The Proposed Action and No Action Alternatives were evaluated in the PEIS for potential environmental impacts associated with the designation of Section 368 energy corridors on federal lands and the amendment of land use plans to incorporate the corridor designations. In addition, the types of potential impacts that may occur from the development of future energy transport projects were also identified. Because the Proposed Action was the designation of corridors and not the construction and operation of any energy transport projects, only a qualitative evaluation was provided of the types of impacts that could result from development of an energy transport project regardless of project location. More quantitative impact analyses, including the identification of the magnitude and extent of potential impacts to specific social, cultural, economic, and natural resources, can only be conducted at the project level. This would be done in the future if an application to use a designated corridor were received by the Agencies.

No direct environmental impacts are expected to occur as a result of corridor designation and land use plan amendment. Corridor designation and the amendment of land use plans under the Proposed Action do not authorize the development of projects within the corridors, or require the use of a designated corridor. Project applicants could continue to request project-specific ROWs elsewhere on federal and nonfederal lands to meet their specific energy transport objectives, just as they currently do and would continue to do under the No Action Alternative.

Corridor designation may influence real estate values on nonfederal lands adjacent to or between Section 368 corridor segments. However, any changes would be purely economic and under CEQ regulations at 40 CFR 1508.14, would not by themselves require preparation of an EIS.

Under the No Action Alternative, there would be no Section 368 federal energy corridors designated on federal lands. Existing locally designated corridors would remain, and new corridors may continue to be locally designated. Under the Proposed Action, approximately 6,112 miles of such corridors are designated on federal lands. Approximately 71% of the corridors follow or include existing utility and/or transportation ROWs. There are 131 corridor segments that comprised the Proposed Action corridors. The following table provides a state-by-state breakdown on miles and acreages for the corridors as they were proposed in the PEIS.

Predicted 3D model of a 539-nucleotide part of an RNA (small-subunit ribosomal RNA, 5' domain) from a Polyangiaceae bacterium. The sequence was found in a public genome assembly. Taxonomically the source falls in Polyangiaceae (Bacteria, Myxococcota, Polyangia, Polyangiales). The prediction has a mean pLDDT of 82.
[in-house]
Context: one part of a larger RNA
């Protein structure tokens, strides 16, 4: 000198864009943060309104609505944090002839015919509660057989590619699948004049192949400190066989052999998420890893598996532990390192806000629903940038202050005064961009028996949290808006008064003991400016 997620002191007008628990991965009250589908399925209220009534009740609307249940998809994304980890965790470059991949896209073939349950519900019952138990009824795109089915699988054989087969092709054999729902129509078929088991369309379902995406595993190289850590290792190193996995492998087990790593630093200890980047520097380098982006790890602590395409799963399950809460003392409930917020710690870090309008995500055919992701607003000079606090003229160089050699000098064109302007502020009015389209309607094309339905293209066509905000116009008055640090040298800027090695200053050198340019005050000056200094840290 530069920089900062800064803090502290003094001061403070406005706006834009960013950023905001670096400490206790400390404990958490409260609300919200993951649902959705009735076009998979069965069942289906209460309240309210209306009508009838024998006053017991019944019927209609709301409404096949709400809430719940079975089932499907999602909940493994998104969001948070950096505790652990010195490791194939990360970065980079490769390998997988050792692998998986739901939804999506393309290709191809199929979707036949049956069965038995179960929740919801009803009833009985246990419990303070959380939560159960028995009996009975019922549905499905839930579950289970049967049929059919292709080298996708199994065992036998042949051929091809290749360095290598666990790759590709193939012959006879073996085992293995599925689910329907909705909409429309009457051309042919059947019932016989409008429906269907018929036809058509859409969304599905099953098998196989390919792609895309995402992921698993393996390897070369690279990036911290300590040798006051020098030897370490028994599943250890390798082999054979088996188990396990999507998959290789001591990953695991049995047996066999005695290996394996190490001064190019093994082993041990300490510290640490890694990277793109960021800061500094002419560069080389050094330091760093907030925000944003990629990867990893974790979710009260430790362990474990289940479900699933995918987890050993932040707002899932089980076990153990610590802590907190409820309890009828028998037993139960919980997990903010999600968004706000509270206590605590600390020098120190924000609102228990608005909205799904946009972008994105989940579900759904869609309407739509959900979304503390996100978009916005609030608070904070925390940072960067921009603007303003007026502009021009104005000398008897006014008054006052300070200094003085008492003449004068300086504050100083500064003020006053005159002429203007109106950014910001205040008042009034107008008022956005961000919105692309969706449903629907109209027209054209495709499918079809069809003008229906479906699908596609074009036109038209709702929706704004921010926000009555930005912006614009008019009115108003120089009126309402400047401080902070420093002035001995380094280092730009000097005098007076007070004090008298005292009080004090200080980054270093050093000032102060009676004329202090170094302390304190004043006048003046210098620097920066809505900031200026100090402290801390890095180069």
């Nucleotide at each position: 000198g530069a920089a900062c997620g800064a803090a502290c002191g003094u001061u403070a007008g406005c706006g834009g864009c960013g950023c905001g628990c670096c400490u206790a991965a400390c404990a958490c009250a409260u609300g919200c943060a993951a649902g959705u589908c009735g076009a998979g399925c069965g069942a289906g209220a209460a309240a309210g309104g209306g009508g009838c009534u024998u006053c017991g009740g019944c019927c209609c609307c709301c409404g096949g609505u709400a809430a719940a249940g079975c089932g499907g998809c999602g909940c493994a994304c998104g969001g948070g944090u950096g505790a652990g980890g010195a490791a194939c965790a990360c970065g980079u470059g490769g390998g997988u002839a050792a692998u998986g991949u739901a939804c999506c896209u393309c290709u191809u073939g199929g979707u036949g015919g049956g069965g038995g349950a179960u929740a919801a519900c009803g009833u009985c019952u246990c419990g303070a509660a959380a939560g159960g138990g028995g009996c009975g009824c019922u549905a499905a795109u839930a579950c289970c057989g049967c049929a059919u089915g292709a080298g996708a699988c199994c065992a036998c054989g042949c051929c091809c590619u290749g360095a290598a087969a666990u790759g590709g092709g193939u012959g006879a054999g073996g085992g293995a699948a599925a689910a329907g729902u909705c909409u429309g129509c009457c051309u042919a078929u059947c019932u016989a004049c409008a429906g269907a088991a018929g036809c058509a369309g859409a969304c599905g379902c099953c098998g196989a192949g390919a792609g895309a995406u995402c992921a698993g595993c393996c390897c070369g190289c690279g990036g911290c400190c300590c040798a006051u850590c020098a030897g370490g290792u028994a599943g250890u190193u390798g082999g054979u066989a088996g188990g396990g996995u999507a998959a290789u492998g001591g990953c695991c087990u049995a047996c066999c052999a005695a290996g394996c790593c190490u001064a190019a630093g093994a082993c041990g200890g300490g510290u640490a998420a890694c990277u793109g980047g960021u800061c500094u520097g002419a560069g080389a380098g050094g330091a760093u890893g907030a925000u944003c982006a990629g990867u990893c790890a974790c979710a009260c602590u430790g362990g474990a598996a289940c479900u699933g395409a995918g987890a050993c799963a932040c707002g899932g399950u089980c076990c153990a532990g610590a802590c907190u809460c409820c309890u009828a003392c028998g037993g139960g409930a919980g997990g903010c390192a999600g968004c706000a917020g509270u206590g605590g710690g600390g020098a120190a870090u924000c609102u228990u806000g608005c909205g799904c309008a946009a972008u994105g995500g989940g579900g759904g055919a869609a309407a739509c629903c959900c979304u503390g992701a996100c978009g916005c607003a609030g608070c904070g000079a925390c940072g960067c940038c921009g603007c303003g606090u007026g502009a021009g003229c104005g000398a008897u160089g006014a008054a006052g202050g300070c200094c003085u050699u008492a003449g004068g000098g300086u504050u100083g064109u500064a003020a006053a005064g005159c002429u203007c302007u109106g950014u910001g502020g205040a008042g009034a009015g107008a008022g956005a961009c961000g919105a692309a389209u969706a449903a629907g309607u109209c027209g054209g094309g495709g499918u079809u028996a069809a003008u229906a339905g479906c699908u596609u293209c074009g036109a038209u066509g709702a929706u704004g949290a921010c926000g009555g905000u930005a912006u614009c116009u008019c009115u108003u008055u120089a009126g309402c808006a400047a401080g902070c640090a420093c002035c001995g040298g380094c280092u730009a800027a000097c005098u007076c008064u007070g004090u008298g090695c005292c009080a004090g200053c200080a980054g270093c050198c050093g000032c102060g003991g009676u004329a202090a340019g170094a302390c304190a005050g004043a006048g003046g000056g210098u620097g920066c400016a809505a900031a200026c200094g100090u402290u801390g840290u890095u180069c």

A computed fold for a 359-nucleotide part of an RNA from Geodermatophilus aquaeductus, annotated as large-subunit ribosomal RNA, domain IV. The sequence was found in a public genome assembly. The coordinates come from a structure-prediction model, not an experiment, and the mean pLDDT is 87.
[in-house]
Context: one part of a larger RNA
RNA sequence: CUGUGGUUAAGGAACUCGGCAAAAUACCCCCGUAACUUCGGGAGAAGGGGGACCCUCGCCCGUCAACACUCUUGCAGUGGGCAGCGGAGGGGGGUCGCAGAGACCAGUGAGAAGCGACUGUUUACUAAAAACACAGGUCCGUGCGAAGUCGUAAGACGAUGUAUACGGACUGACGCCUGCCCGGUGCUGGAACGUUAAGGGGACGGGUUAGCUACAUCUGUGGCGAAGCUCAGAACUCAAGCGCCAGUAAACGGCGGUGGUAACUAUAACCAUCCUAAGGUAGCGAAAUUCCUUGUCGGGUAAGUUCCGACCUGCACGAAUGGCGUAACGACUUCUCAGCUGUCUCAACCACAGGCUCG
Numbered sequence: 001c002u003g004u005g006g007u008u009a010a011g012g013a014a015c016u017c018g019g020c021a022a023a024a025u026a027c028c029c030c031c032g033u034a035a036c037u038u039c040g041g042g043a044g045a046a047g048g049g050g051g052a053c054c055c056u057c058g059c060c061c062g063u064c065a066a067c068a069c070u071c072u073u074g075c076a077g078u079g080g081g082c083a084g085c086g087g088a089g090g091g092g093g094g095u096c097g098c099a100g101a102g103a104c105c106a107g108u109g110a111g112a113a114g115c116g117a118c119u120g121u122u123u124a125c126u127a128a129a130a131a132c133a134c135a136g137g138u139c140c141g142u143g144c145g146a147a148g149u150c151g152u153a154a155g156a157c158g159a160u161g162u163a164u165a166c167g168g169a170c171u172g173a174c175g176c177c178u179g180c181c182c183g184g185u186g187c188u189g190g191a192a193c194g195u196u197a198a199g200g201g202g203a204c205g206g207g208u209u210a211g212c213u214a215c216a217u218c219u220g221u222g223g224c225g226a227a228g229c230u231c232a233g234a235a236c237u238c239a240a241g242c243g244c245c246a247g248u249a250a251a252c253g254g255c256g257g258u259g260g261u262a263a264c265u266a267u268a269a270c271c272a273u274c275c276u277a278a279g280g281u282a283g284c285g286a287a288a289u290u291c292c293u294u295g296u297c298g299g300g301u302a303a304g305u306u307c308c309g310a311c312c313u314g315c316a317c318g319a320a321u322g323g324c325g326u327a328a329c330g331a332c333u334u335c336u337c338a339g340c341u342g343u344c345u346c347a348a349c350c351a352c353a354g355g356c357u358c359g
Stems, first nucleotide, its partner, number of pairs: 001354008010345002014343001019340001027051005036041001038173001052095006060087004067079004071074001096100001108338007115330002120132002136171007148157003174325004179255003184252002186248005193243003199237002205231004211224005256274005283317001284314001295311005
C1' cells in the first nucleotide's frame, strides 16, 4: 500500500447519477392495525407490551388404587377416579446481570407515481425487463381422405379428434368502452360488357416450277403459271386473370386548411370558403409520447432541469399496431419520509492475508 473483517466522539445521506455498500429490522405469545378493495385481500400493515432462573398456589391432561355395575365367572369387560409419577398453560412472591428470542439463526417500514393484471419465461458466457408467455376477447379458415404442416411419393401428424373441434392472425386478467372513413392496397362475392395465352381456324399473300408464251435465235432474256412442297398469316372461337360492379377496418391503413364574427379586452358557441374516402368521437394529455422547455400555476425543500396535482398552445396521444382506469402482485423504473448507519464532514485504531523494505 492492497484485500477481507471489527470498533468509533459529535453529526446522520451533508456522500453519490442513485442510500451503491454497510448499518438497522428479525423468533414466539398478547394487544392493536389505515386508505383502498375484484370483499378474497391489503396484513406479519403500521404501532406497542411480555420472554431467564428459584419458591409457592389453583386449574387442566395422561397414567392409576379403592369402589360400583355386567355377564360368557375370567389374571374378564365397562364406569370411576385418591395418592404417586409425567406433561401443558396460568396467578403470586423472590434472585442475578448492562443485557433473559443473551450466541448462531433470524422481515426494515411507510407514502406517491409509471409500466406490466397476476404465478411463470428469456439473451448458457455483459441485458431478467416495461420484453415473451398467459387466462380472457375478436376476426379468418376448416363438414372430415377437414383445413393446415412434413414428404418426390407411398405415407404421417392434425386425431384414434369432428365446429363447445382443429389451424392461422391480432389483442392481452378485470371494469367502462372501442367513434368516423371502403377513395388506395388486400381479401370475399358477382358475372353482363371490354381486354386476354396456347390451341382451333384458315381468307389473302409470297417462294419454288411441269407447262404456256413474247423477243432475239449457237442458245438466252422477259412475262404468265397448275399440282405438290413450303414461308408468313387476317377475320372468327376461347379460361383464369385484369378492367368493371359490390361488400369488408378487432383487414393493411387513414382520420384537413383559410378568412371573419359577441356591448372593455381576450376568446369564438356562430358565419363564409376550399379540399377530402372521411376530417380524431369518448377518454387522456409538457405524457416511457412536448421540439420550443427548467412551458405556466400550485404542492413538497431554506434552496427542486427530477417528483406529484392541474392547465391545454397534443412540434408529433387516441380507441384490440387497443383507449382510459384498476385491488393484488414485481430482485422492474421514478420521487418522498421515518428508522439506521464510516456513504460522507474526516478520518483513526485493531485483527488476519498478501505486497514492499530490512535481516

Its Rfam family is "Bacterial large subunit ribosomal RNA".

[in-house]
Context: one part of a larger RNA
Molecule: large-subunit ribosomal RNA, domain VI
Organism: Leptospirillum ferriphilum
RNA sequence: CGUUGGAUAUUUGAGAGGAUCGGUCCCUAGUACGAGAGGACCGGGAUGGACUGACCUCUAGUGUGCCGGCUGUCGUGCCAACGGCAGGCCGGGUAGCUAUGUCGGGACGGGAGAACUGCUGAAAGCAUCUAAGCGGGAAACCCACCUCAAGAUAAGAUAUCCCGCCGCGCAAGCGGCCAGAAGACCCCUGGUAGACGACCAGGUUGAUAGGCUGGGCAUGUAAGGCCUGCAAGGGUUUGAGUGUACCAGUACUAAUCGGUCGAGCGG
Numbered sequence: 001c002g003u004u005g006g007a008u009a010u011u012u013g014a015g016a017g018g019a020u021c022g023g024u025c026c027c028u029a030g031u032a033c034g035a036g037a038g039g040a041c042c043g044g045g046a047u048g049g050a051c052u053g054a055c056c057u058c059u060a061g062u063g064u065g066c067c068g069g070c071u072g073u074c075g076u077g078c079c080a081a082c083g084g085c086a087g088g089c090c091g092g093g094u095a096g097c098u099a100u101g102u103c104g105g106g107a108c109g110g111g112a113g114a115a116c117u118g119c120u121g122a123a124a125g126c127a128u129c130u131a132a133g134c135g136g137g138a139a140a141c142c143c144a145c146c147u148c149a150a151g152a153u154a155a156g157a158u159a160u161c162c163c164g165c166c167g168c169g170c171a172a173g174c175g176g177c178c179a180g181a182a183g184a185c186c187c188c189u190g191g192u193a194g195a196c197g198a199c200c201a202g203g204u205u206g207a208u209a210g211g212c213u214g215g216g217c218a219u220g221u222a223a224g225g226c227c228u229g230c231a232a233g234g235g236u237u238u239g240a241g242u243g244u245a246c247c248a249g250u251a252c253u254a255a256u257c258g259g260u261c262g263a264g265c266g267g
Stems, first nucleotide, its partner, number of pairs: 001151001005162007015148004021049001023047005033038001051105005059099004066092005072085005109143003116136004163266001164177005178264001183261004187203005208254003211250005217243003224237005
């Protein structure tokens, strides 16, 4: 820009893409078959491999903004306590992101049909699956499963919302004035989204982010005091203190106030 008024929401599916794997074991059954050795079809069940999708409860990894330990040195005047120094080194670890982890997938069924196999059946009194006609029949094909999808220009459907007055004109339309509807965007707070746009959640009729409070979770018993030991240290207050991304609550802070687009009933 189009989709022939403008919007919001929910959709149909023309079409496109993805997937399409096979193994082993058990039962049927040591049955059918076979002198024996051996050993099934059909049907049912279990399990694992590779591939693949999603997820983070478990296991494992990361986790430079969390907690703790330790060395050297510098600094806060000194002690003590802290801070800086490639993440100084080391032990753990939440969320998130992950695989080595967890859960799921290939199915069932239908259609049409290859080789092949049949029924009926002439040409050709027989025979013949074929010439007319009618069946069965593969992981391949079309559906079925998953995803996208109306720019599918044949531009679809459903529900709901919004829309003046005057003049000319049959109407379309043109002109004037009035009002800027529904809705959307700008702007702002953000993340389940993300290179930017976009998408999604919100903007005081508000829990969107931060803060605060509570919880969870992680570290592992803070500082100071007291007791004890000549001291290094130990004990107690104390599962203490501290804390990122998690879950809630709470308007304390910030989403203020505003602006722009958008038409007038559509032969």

Record of Decision

The "Approved Resource Management Plan Amendments/Record of Decision (ROD) for Designation of Energy Corridors on Bureau of Land Management-Administered Lands in the 11 Western States" was signed on January 15, 2009. The ROD amended 92 land use plans and designated more than 6,000 miles of energy transport corridors. The ROD also adopted interagency operating procedures (IOPs) and mitigation measures to help ensure that energy transport projects in Section 368 corridors are planned, implemented, and operated in a manner that protects and enhances environmental resources. Individual projects proposed for these corridors will undergo further, project-specific environmental analysis before being granted permits or rights-of-way.

The ROD for the designation of energy corridors on Department of Agriculture (USDA) Forest Service (USFS) lands was signed on January 14, 2009 and amended 38 National Forest Land Management Plans to identify corridors suitable for future energy transmission infrastructure across USFS land. The ROD also identified IOPs designed to ensure that projects are treated consistently by various federal managers and offer the agencies methods to improve efficiency and consistency.